At the recently held scientific-practical conference “Challenges of colon cancer: endoscopy or surgery – where is the line?” Professor Tomas Poškus, surgeon at Santaras Clinics of Vilnius University Hospital, said that the main weapon to reduce mortality and morbidity is the screening program.
Colon cancer is one of the most common and dangerous oncological diseases in Lithuania. More than 1,500 new cases are registered every year, and this disease takes about 1,000 lives.
One of the main risk factors for this disease is age. Even without feeling any ailments, people aged 50-74 should have a prophylactic test for occult bleeding once every two years. If the answer is yes, the next step is a colonoscopy.
“About 8 percent cases, the occult blood test is positive, which means that traces of blood are detected in the stool. Such patients should be examined with an endoscope and a colonoscopy performed”, said T. Poškus.
During a colonoscopy, the large intestine is examined with a flexible device – an endoscope. If necessary, pieces of tissue are taken for examination (biopsy), various formations that can be malignant are removed, which means that there will be no serious disease.
Professor T. Poškus regretted that recently only a few young doctors are being trained for gastroenterology residency studies, which means that in the future there may be a shortage of specialists who would remove changes in the mucous membrane and protect against cancer without surgery, but only with an endoscope.
– In Lithuania, there is a great opportunity for free check-ups for healthy people who do not yet feel anything bad. What does the program data show? – I asked Professor T. Poškaus.
– More than one thousand precancerous lesions – adenomas – are diagnosed every year. If the adenoma is removed, it means that the person will not get colon cancer. The goal of the program is to reduce not only mortality from colon cancer, but also morbidity.
– Do we have something to emulate?
– The indicators of our country correspond to the average of the European Union. In Lithuania, the colon cancer screening program started early, for example, in our country it started in 2008, and in the Netherlands – only in 2016.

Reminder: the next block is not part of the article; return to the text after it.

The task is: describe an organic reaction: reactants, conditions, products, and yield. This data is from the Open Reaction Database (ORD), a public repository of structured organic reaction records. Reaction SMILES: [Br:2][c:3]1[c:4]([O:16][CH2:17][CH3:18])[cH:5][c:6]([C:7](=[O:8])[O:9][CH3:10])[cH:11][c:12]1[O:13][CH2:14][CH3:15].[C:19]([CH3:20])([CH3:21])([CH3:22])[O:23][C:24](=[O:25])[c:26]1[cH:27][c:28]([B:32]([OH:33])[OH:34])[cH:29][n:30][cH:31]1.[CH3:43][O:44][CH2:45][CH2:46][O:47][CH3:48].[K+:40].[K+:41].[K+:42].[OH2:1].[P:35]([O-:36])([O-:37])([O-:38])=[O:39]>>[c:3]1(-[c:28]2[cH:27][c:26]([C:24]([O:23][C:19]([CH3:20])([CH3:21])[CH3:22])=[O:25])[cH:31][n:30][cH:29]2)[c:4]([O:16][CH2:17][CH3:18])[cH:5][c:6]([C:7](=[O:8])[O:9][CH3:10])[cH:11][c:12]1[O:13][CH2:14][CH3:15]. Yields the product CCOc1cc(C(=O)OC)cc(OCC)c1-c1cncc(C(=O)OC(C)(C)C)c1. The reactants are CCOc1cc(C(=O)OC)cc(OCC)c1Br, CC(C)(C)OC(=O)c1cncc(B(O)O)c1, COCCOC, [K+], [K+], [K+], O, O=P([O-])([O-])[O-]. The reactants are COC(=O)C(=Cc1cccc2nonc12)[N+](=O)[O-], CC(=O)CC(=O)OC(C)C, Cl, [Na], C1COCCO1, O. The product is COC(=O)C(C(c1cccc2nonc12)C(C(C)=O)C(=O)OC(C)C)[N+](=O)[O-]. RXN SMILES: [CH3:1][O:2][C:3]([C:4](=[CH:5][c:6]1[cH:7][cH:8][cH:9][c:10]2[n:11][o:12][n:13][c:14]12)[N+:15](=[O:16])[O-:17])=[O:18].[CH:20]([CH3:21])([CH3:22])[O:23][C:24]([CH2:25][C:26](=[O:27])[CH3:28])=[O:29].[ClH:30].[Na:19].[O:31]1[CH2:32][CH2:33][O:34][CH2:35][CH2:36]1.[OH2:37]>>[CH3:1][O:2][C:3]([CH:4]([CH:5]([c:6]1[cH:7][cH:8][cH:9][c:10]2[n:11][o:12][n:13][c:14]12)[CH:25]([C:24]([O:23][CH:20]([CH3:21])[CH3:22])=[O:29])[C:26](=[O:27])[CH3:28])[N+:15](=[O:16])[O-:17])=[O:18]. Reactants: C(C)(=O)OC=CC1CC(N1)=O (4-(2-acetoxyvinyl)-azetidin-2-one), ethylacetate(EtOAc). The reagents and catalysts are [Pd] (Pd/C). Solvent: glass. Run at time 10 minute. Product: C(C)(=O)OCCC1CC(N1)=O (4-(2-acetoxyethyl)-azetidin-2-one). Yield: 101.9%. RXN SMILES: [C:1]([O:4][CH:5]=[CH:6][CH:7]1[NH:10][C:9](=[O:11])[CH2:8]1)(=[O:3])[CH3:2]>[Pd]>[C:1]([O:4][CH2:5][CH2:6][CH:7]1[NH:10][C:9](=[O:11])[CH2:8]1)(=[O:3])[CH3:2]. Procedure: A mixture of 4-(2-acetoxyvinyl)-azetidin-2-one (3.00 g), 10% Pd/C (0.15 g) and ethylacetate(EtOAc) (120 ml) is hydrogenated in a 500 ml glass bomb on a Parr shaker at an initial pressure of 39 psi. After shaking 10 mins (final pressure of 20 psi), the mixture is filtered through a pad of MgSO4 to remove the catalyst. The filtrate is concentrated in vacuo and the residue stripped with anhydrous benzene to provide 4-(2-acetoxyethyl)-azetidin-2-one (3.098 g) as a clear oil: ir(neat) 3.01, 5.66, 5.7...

Although in the Netherlands this program started 8 years later than in Lithuania, it was well prepared. In order for the program to function flawlessly as in the Netherlands, in Lithuania all persons in the target group should receive a sample and undergo a occult bleeding test, and those who have a positive test result should receive a colonoscopy within a month. In order to realize such goals, additional resources are necessary.
– In which chain is Lithuania lagging behind the most?
– If the program in Lithuania were to run like in the Netherlands, we would need to perform four times more colonoscopies. Who can say how to train so many doctor endoscopists in a short time?
The number of patients waiting for a colonoscopy is increasing across the country, not just in big cities, and this is a major drag on the program.
I will give you the following example: in Lithuania, one endoscopist doctor can perform ten high-quality conoscopies per day. If we have 200 working days, and the endoscopist does nothing but colonoscopies, then such a specialist will perform 2000 colonoscopies in a year.
If we want to catch up with the Netherlands, 50,000-60,000 colonoscopies should be performed in Lithuania every year. We don’t have that many specialists, and the ones we have can’t drop everything and do only colonoscopies, after all, the doctor consults not only about the colon, but also about other diseases.
It is clear that the greatest shortage is of medics. We can buy additional medical equipment, reagents, but we cannot buy specialists.
Residency studies in gastroenterology last 5 years, currently only one such specialist is being trained in Vilnius, three in Kaunas. This is a concern because it is not clear where we will get new specialists from in the future.
– How do other countries find a way out?
– Doctors in the Netherlands have calculated in advance what resources will be needed to implement a colon cancer screening program. They decided to apply this program only eight years later, because it was necessary to additionally train specialists, purchase equipment, and establish new offices.
This is the path of rich countries. We are also a rich country, as assessed by international experts. In terms of quality of life, Lithuania is in the top ten or fifteen percent of the best countries, I could never have thought that Lithuania would develop so rapidly, and we are still lagging behind in the fight against colon cancer, although this disease is preventable.